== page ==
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Nano antenna amplifies light by a factor of 1,000

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September 24, 2010

A rendering of the nanoantenna

A rendering of the nanoantenna

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Scientists at Houston’s Rice University have successfully increased the intensity of laser light a thousand-fold by shining it into a “nanoantenna.” At the heart of the device are two gold tips, separated by a gap measuring about a hundred-thousandth the width of a human hair. At the point where it passed through that gap, the light was “grabbed” and concentrated. Condensed matter physicist Doug Natelson believes that the technology could be useful in the development of tools for optics and chemical/biological sensing, with applications in industrial safety, defense and homeland security.

The photons in the laser light excited plasmons (oscillating electrons) in the gold tips, creating an electrical field within the gap. “At the surfaces of the metal, these fields can be very big – much bigger than those from the original radiation,” Natelson explained. “What was hard to measure was just how big.”

The gold tips of the nanoantenna

In order to obtain those measurements, the Rice team started by running a low-voltage, controllable current into the antenna, which caused electrons to jump across the gap. By comparing the the low-frequency electrically driven and the high-frequency optically driven currents between the tips, the researchers were able to set a standard by which the light amplification could be measured.

“The reason we're studying these enhanced fields is not just because they're there,” Natelson said. “If you can enhance the local field by a factor of 1,000, there are lots of things you can do in terms of sensors and non-linear optics. Anything that gives you a handle on what's happening at these tiny scales is very useful.”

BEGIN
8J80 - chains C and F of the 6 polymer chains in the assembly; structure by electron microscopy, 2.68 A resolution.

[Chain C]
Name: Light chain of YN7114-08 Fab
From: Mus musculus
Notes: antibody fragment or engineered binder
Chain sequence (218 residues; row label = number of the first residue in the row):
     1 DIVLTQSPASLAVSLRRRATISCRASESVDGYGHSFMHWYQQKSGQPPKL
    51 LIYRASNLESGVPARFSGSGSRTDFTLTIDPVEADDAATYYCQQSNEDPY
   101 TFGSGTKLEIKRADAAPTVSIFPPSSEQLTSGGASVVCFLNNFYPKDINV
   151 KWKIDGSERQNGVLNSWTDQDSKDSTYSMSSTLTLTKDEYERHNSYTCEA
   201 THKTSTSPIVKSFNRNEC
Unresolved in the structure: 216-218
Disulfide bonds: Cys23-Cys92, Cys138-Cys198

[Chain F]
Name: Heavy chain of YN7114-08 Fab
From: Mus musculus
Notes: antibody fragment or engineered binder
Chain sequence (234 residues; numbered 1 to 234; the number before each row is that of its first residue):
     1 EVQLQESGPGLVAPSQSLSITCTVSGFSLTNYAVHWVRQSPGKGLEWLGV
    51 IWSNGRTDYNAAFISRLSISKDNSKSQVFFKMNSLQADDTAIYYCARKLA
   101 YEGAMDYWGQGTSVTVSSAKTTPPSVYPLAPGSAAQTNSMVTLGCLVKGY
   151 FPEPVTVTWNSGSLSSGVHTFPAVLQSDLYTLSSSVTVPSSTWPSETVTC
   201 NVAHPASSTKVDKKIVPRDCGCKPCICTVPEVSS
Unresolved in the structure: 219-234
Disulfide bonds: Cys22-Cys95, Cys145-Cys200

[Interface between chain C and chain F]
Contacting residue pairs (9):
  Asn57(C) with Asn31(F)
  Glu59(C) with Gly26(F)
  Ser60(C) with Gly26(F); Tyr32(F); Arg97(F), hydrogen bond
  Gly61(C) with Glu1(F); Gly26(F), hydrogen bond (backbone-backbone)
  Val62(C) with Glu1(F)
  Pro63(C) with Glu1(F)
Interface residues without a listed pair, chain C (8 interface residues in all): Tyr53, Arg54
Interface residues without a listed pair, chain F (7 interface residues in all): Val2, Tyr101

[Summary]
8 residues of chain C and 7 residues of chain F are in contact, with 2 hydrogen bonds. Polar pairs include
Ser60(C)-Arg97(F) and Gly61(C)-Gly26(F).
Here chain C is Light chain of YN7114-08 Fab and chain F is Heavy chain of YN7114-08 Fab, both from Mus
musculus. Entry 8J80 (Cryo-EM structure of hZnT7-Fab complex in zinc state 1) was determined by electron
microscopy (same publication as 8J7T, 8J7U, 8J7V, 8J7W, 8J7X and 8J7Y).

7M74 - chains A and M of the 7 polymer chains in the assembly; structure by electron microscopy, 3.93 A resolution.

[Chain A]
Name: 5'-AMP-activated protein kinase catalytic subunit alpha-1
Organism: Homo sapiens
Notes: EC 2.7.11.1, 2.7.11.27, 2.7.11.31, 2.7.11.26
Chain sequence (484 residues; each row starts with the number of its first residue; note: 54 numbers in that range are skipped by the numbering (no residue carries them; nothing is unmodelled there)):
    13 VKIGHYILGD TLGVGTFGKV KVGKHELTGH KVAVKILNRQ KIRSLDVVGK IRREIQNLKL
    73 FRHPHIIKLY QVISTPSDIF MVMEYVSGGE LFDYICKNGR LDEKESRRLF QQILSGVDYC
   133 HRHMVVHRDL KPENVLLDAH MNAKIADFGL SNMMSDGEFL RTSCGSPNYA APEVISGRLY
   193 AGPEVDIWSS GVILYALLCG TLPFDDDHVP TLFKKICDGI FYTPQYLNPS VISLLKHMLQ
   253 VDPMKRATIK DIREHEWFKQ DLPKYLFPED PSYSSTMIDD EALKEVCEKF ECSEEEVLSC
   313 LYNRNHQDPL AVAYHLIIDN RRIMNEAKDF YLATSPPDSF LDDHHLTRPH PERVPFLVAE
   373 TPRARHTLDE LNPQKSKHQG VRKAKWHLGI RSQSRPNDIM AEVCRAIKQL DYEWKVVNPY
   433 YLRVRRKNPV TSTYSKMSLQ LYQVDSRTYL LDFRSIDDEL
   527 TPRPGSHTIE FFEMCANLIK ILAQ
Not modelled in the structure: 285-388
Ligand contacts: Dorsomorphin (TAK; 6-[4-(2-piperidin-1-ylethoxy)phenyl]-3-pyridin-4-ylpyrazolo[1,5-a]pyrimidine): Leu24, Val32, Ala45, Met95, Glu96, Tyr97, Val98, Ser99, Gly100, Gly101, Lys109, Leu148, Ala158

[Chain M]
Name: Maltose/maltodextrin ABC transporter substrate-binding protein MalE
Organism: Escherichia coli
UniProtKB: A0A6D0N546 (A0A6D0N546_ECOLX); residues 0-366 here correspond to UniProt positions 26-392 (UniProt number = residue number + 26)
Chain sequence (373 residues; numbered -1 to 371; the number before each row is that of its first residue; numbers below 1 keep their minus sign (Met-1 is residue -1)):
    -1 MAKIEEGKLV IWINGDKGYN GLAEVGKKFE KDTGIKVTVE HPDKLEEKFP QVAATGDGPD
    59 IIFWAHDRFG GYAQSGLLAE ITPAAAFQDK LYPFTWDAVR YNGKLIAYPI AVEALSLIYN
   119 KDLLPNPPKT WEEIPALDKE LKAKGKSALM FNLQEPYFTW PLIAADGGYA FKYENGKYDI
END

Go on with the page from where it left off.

About the Author
Ben Coxworth An experienced freelance writer, videographer and television producer, Ben's interest in all forms of innovation is particularly fanatical when it comes to human-powered transportation, film-making gear, environmentally-friendly technologies and anything that's designed to go underwater. He lives in Edmonton, Alberta, where he spends a lot of time going over the handlebars of his mountain bike, hanging out in off-leash parks, and wishing the Pacific Ocean wasn't so far away.   All articles by Ben Coxworth
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4 Comments

Imagine being able to use this in ordinary lighting applications: replacing a 100W lightbulb with a 100mW one. Now THAT's good news! And with LED lighting, even 10-20mW might be sufficient!

BoilingOil
24th September, 2010 @ 04:44 pm PDT

Finally!! Lazer Rifles can now be a reality

Neon
26th September, 2010 @ 06:40 am PDT

OMG. I have been thinking about biologic molecules and the possibilities of bose - einstein condensates in that environment. Could the above described fields possibly control electrons and spacial sheet distributions to allow protons to "tunnel" at low energy levels (the focus of my thinking) thus allowing the proposed biotransmutation for which lab evidence supposedly has been gathering a few centuries?

As the fellow said on the totally unrelated radio program- it's not what physics can tell us about biology, but what biology can tell us about physics. Nano, wasn't Ma nature the first "developer" on that scale?

Facebook User
27th September, 2010 @ 11:35 am PDT

I wonder if this new information could be used to create a super energy efficient "pico projector" for mobile devices, or maybe a projection device integrated into glasses to allow for a personal heads up display environment.

GeoMoon5
27th September, 2010 @ 12:49 pm PDT
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